Understanding Depositions and How it Can Help Your Case: Personal Injury Lawyers in Greenville Explain What Happens at a Deposition and Will I Have to Go?
Individuals injured in a car crash, trucking wreck, slip and fall, or another type of accident may be entitled to compensation for their personal injuries, lost wages, and other damages. Some of these cases may settle before a lawsuit is filed, sometimes even after just a few letters or telephone calls between a plaintiff’s personal injury lawyer and the defendant’s insurance adjuster or attorney. However, most cases will need to proceed to litigation, where a formal complaint is filed and served, officially marking the “commencement” of a personal injury lawsuit. But even then, statistics reveal that approximately 95% of all cases will still settle before trial. Some of these cases will even settle before depositions, whereas some will settle right after. Many victims and their families injured in South Carolina ask our personal injury lawyers in Greenville what happens at a deposition and if they will have to go.
Here at Hammack Law Firm, we know that the answer to this question depends on several factors – some of which are out of the victim’s control (such as a difficult or unreasonable insurance adjuster). However, our experienced personal injury lawyers in Greenville treat every lawsuit as one that will go to trial, including going through depositions. As a result, we prepare every step of the way while zealously advocating for our clients and their families. Therefore, it is best to understand right from the beginning what a deposition is and whether you will need to go, allowing you to prepare yourself for it.
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What is a Deposition?
Also known as an examination before trial (or EBT), a deposition is where a witness provides sworn testimony in a case. The questions are asked by the attorneys, usually just the attorney for the opposite side of the party being “deposed.” Like testimony at a hearing or trial, there is a stenographer who records the questions asked by the attorneys and the answers given by the witness.
Generally, the witnesses are the parties to an action, but they can also be third parties who may have knowledge of the facts (such as, for example, Princess Peach, who witnessed Bowser rear-end Mario’s go-kart). Also, like a trial, the attorneys may make certain objections. Most of these objections are to “form” or the way the question was asked; therefore, a witness must still answer the question. However, some questions may be about privilege, which may result in a witness not being allowed to answer.
Unlike a hearing or trial, there is no judge. The stenographer swears in the witnesses, the parties agree to the “ground rules,” and the attorneys govern themselves during the course of the deposition. Should an issue arise, the attorneys may flag a series of questions for a judge’s review. When a really serious issue arises, they may call the judge’s chambers and ask for an immediate ruling. Such a ruling is often subject to a motion, but most times, it does not have an impact unless the matter goes to trial and on appeal.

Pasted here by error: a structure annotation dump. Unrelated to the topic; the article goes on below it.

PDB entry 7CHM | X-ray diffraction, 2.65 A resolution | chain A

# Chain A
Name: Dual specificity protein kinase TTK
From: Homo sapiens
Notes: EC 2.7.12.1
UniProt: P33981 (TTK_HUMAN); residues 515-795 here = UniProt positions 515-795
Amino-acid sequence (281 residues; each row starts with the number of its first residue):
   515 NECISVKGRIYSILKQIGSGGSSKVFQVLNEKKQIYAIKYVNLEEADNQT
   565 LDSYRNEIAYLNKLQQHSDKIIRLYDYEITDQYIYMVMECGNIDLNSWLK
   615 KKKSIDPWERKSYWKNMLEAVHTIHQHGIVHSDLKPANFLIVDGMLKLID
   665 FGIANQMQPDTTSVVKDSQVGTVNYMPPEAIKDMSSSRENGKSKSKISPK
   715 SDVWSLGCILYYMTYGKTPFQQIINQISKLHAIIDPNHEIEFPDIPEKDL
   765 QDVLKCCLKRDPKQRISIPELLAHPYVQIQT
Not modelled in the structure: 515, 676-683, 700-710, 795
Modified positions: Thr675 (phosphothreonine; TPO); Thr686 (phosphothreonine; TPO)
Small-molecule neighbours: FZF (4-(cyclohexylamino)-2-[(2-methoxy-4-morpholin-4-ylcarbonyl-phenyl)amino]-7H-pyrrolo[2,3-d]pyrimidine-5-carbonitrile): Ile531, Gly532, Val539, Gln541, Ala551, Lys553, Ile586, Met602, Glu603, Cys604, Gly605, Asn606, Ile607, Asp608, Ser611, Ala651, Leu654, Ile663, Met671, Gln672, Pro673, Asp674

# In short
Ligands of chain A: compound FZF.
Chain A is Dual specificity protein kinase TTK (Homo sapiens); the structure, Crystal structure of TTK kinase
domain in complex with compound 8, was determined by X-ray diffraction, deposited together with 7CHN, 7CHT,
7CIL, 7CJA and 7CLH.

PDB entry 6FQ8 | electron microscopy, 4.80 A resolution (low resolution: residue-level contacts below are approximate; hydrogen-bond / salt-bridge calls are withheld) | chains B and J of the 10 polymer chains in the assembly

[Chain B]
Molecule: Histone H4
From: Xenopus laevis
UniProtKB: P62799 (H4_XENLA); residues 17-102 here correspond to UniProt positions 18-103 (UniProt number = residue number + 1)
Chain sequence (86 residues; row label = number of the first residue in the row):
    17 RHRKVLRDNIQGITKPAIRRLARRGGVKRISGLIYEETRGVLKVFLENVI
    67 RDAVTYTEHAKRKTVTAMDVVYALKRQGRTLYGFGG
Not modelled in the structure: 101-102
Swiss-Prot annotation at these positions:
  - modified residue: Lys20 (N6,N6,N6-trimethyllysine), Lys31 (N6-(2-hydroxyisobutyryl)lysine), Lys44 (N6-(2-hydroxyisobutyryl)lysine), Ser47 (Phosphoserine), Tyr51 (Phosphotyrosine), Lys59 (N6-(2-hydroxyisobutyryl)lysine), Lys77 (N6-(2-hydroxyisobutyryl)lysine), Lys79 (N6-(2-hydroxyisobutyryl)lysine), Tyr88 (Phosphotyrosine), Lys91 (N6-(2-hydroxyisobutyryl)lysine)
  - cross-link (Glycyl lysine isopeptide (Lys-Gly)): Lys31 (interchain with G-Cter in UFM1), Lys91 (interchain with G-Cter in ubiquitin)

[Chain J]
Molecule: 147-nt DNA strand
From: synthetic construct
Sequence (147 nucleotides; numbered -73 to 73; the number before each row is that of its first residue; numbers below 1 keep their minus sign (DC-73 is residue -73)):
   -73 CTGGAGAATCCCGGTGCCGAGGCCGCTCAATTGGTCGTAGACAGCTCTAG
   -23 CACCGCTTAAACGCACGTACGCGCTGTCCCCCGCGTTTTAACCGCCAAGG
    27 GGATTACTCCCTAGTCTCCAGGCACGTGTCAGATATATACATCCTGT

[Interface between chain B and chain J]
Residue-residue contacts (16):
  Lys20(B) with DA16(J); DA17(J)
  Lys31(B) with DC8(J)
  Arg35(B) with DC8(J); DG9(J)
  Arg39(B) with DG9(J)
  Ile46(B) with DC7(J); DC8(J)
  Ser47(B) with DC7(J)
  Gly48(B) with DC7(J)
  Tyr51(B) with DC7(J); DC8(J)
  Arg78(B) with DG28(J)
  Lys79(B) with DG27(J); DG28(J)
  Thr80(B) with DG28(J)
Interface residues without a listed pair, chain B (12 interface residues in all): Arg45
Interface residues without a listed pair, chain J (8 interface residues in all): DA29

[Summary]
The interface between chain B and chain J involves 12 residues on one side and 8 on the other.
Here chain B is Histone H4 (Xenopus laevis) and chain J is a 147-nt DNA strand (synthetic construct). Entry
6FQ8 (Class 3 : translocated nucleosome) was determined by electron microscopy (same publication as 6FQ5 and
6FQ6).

What are Some Things That Are Discussed at Depositions?
There are many possible things that may be discussed during a deposition for a personal injury case. Generally, the questions will revolve around the circumstances of the accident and the injuries that were sustained by the plaintiff. Therefore, the attorneys will ask questions related to this, as well as try to uncover information that may help their case fit within established law.
As a plaintiff, some of the most common types of questions that you will be asked include the following:
- When did the accident happen
- What were you doing at the time of the accident
- Where were you going when the accident occurred
- How the accident occurred (your version)
- What you were wearing (slip and fall)
- What you were driving and when it was last maintained
- What injuries did you sustain on or near the time of the accident
- What injuries developed following the accident
- If you had any prior or preexisting injuries, especially to the parts of your body that are now being claimed in the lawsuit
- Financial harm, including medical bills, lost wages, and future damages
- About your treatment and what options you had
- Future impacts and limitations
- Employment history and whether you are still able to continue working and
- Other questions related to your accident and your injuries.
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What Types of Personal Injury Cases Are More Likely to Result in a Deposition?
Although any lawsuit can result in depositions, certain types of cases are more likely to result in depositions. Oftentimes this has to do with the type of case, as well as damages, liability, and other factors related to the case. Some of the most common reasons why a lawsuit continues to a deposition include the following: